Dell bets on improved IT demand amidst brighter economic outlook

20 Nov 2009

Computer giant Dell revealed a 1pc decline in revenues of US$12.9 billion and said that shipments, except for large enterprises and SMEs, were flat. However, the company says the IT world is improving and expects a major refresh cycle next year.

Total revenues were down 15pc from last year but the company says business continued to improve from recent quarters.

The company said that overall net income for its fiscal third quarter 2010 was down 54pc from US$727 million last year to US$337 million this year.

Employment numbers

Dell will continue to employ more than 2,000 people between its Limerick and Cherrywood, Dublin, operations after it closes down its manufacturing lines in Raheen, Limerick, with the loss of 1,900 jobs.

“We are seeing improvement in overall underlying IT demand that is continuing into the fourth quarter,” said CEO and chairman Michael Dell.

“The same is true with momentum in Dell’s business, specifically in our Large Enterprise and SMB segments. The launch of Windows 7 is being very well received by SMBs and consumers, and we’ll see the benefits of that more fully in our fiscal Q4,” Dell said.

Financial matters

During the third quarter, the company maintained cash flow of US$801 million and over the past four quarters generated US$3.4 billion of operating cash flow, up 40pc.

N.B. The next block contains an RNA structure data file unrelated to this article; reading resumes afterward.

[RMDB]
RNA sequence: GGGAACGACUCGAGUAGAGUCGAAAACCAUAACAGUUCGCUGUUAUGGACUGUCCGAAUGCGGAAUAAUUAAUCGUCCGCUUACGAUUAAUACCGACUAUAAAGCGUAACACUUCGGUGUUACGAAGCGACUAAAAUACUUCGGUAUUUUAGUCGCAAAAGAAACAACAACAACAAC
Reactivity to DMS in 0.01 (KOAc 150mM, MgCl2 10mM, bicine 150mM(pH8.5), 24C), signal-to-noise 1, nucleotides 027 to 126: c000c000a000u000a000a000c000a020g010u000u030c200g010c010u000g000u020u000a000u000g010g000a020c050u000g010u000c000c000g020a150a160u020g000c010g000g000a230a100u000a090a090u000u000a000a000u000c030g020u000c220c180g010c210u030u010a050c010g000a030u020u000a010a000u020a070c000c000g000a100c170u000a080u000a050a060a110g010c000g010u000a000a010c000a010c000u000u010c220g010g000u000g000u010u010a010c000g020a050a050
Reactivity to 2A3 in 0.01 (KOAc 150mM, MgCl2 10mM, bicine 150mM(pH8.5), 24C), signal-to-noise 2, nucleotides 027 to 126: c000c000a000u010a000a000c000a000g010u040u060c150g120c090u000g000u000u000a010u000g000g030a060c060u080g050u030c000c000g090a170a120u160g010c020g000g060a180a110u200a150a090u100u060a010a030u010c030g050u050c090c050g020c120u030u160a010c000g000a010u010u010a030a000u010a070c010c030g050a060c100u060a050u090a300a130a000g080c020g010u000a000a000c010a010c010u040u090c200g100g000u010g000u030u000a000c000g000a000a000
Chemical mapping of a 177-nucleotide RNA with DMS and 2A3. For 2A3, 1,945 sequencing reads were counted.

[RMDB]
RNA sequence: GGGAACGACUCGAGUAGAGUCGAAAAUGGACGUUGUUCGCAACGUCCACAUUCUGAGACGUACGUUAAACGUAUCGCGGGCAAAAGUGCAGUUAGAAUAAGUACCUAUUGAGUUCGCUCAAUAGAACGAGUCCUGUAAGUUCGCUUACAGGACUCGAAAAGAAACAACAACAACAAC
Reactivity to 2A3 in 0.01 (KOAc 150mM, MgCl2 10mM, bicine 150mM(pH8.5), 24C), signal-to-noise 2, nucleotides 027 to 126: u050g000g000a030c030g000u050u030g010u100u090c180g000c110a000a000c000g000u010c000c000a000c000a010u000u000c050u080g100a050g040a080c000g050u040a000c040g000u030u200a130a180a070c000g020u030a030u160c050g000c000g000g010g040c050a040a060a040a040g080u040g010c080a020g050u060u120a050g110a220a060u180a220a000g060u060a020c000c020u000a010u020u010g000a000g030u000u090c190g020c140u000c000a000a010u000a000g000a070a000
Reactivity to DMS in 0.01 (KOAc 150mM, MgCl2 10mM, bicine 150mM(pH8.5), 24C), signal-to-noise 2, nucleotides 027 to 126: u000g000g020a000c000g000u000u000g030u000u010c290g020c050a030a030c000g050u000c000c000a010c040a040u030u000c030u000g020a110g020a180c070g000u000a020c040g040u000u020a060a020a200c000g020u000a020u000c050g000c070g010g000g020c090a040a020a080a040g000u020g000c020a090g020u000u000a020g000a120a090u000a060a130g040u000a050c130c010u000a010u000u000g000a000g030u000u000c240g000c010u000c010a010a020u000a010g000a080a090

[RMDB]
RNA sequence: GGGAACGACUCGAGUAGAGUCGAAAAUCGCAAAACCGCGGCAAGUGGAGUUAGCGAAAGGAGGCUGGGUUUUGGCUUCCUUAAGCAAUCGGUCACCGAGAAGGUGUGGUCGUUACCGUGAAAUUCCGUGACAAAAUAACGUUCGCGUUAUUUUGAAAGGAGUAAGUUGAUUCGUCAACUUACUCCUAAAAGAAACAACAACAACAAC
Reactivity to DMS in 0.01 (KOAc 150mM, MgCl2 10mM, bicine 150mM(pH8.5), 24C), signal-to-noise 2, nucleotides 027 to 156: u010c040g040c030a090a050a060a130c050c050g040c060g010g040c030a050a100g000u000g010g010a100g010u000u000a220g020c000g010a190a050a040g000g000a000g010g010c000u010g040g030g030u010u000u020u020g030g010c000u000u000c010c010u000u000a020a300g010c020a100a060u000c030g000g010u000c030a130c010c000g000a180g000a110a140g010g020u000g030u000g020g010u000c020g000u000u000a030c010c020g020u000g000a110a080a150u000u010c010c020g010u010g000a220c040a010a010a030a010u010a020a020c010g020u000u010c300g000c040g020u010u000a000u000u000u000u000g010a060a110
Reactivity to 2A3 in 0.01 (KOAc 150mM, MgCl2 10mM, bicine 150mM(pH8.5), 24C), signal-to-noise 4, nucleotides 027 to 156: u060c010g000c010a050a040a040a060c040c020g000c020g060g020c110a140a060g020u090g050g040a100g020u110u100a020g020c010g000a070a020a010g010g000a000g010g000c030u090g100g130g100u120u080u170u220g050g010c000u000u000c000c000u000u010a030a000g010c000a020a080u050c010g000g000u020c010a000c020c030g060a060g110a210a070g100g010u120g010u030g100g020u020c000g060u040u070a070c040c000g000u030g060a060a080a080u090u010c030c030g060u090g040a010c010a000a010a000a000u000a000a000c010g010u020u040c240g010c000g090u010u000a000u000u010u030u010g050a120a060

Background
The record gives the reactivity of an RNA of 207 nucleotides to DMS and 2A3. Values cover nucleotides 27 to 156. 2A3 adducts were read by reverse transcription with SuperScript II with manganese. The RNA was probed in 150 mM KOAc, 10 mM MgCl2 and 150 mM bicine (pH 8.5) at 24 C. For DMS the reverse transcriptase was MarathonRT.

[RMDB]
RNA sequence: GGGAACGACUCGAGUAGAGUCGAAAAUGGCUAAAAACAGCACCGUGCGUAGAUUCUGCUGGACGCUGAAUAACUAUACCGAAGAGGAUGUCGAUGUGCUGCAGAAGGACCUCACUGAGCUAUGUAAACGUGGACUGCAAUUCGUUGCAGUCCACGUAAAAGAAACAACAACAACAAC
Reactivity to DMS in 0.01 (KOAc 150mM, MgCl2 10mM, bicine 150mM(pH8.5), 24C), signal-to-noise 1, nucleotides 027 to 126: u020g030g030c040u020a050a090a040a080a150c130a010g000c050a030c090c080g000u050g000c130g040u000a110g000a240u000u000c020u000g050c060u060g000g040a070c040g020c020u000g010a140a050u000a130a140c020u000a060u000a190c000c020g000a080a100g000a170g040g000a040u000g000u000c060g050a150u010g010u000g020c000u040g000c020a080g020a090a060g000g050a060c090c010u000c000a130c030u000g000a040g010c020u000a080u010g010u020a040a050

Operating expenses were US$1.7 billion, or 12.8pc of revenue, around 10pc lower than last year.

During the quarter, Dell completed the acquisition of Perot Systems, which is being integrated into the new Dell Services business.

“Consistently generating strong cash from operations allows us to expand our own capabilities and acquire new ones,” said chief financial officer Brian Gladden.

“Those investments will mostly be in higher-margin enterprise solutions, like our purchase of Perot Systems. Adding Perot best positions us to provide streamlined solutions that help customers get the most from their IT budgets.”

Fourth-quarter outlook

For the fourth quarter, Dell is predicting seasonal demand improvements in its consumer business, while demand in its public-sector business divisions will be lower. The company predicts fourth-quarter revenue to improve over the third quarter.

The company added that new technology products, improvement in economic activity and the prospect of a lift in associated IT spending will position the company well.

By John Kennedy

Photo: Dell CEO and chairman Michael Dell.

John Kennedy is a journalist who served as editor of Silicon Republic for 17 years